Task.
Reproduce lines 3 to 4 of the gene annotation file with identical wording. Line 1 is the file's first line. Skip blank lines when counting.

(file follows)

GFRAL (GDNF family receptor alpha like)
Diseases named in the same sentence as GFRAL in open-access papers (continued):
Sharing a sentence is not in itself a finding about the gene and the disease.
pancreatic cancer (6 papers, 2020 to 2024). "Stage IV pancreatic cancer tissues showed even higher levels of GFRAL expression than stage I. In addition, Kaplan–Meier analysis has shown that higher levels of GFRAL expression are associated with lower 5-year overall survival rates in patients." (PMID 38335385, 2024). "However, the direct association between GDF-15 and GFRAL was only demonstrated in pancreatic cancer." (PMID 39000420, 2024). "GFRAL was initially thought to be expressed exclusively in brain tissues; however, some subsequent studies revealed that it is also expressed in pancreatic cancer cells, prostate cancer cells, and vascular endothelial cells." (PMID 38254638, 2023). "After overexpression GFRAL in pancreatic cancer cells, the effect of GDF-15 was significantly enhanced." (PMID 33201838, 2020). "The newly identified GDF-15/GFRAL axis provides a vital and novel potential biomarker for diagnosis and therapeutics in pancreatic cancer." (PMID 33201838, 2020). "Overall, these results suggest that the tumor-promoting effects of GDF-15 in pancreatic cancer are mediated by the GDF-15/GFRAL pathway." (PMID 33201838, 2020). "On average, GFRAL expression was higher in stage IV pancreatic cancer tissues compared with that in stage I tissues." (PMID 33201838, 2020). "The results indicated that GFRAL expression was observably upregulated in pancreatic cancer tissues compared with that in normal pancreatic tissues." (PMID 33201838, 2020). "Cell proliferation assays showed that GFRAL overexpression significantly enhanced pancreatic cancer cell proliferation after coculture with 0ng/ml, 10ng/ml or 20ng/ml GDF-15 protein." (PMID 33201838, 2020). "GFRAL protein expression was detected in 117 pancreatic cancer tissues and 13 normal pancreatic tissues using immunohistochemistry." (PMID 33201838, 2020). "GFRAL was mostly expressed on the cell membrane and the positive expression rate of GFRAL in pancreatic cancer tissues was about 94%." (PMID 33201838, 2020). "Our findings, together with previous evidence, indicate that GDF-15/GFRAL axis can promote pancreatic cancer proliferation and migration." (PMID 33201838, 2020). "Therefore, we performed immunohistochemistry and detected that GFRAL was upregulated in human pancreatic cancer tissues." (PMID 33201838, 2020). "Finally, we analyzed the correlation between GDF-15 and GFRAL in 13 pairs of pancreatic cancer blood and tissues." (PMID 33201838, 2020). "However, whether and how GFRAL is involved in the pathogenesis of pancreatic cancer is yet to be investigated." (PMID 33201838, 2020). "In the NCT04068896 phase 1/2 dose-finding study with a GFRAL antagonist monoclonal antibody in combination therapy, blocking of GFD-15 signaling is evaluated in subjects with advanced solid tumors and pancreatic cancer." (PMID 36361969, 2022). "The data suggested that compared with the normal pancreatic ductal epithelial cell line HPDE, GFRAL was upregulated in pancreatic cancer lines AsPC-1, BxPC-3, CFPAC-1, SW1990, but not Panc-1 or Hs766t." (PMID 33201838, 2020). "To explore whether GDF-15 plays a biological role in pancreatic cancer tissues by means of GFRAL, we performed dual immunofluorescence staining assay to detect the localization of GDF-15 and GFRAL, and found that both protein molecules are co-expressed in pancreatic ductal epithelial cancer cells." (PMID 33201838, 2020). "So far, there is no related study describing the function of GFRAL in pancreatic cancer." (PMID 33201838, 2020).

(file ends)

Sharing a sentence is not in itself a finding about the gene and the disease.
pancreatic cancer (6 papers, 2020 to 2024). "Stage IV pancreatic cancer tissues showed even higher levels of GFRAL expression than stage I. In addition, Kaplan–Meier analysis has shown that higher levels of GFRAL expression are associated with lower 5-year overall survival rates in patients." (PMID 38335385, 2024). "However, the direct association between GDF-15 and GFRAL was only demonstrated in pancreatic cancer." (PMID 39000420, 2024). "GFRAL was initially thought to be expressed exclusively in brain tissues; however, some subsequent studies revealed that it is also expressed in pancreatic cancer cells, prostate cancer cells, and vascular endothelial cells." (PMID 38254638, 2023). "After overexpression GFRAL in pancreatic cancer cells, the effect of GDF-15 was significantly enhanced." (PMID 33201838, 2020). "The newly identified GDF-15/GFRAL axis provides a vital and novel potential biomarker for diagnosis and therapeutics in pancreatic cancer." (PMID 33201838, 2020). "Overall, these results suggest that the tumor-promoting effects of GDF-15 in pancreatic cancer are mediated by the GDF-15/GFRAL pathway." (PMID 33201838, 2020). "On average, GFRAL expression was higher in stage IV pancreatic cancer tissues compared with that in stage I tissues." (PMID 33201838, 2020). "The results indicated that GFRAL expression was observably upregulated in pancreatic cancer tissues compared with that in normal pancreatic tissues." (PMID 33201838, 2020). "Cell proliferation assays showed that GFRAL overexpression significantly enhanced pancreatic cancer cell proliferation after coculture with 0ng/ml, 10ng/ml or 20ng/ml GDF-15 protein." (PMID 33201838, 2020). "GFRAL protein expression was detected in 117 pancreatic cancer tissues and 13 normal pancreatic tissues using immunohistochemistry." (PMID 33201838, 2020). "GFRAL was mostly expressed on the cell membrane and the positive expression rate of GFRAL in pancreatic cancer tissues was about 94%." (PMID 33201838, 2020). "Our findings, together with previous evidence, indicate that GDF-15/GFRAL axis can promote pancreatic cancer proliferation and migration." (PMID 33201838, 2020). "Therefore, we performed immunohistochemistry and detected that GFRAL was upregulated in human pancreatic cancer tissues." (PMID 33201838, 2020). "Finally, we analyzed the correlation between GDF-15 and GFRAL in 13 pairs of pancreatic cancer blood and tissues." (PMID 33201838, 2020). "However, whether and how GFRAL is involved in the pathogenesis of pancreatic cancer is yet to be investigated." (PMID 33201838, 2020). "In the NCT04068896 phase 1/2 dose-finding study with a GFRAL antagonist monoclonal antibody in combination therapy, blocking of GFD-15 signaling is evaluated in subjects with advanced solid tumors and pancreatic cancer." (PMID 36361969, 2022). "The data suggested that compared with the normal pancreatic ductal epithelial cell line HPDE, GFRAL was upregulated in pancreatic cancer lines AsPC-1, BxPC-3, CFPAC-1, SW1990, but not Panc-1 or Hs766t." (PMID 33201838, 2020). "To explore whether GDF-15 plays a biological role in pancreatic cancer tissues by means of GFRAL, we performed dual immunofluorescence staining assay to detect the localization of GDF-15 and GFRAL, and found that both protein molecules are co-expressed in pancreatic ductal epithelial cancer cells." (PMID 33201838, 2020). "So far, there is no related study describing the function of GFRAL in pancreatic cancer." (PMID 33201838, 2020).